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Trademark is defined as a distinctive mark, signature, or device, affixed to an article or to its wrapper, package, or container, to show that it is marketed, manufactured, grown, or selected by a particular person, firm, or corporation. A Trademark is an insignia, which serves as a guarantee that the product is authentic and genuine, and that the product is made with the same degree of quality as other products with the same insignia. The rationale of trademark law is to protect the symbol used to identify a particular manufacturer or seller’s products or services and distinguish them from the products or services of another. No person should be able to unfairly use, compete, or trade on the reputation of another – you should be able to trade only on one’s own reputation. Trademark law protects commercial identity and protects the consuming public by allowing them to easily identify the source of goods and services. As a result, trademark law reduces the customer’s costs of shopping and making purchase decisions, and at the same time trademark law encourages the production of quality goods.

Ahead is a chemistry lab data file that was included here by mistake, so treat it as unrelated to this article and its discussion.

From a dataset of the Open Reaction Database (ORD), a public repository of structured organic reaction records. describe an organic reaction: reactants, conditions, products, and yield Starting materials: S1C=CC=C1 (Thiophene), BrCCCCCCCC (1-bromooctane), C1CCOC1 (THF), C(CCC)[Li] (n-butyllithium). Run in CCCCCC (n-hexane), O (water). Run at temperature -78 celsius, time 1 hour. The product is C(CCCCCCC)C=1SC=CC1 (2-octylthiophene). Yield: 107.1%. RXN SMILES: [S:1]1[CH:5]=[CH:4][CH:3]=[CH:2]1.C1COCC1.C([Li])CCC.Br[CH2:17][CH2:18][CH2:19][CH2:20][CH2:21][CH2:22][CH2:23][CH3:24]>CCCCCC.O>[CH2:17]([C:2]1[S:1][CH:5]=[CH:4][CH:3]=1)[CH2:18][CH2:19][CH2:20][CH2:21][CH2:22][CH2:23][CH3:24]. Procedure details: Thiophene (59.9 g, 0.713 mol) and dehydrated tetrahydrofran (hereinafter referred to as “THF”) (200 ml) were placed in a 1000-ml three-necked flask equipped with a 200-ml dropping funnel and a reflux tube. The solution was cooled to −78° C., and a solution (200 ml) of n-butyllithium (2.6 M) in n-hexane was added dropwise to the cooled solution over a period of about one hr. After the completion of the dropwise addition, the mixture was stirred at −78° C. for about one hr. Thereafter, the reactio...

Trademarks serve three basic functions:

(1) Indicate the source or origin of a product;
(2) Guarantee that the product is of the same quality as other products with the same trademark; and
(3) Distinguish the goods or services from other manufacturers or providers.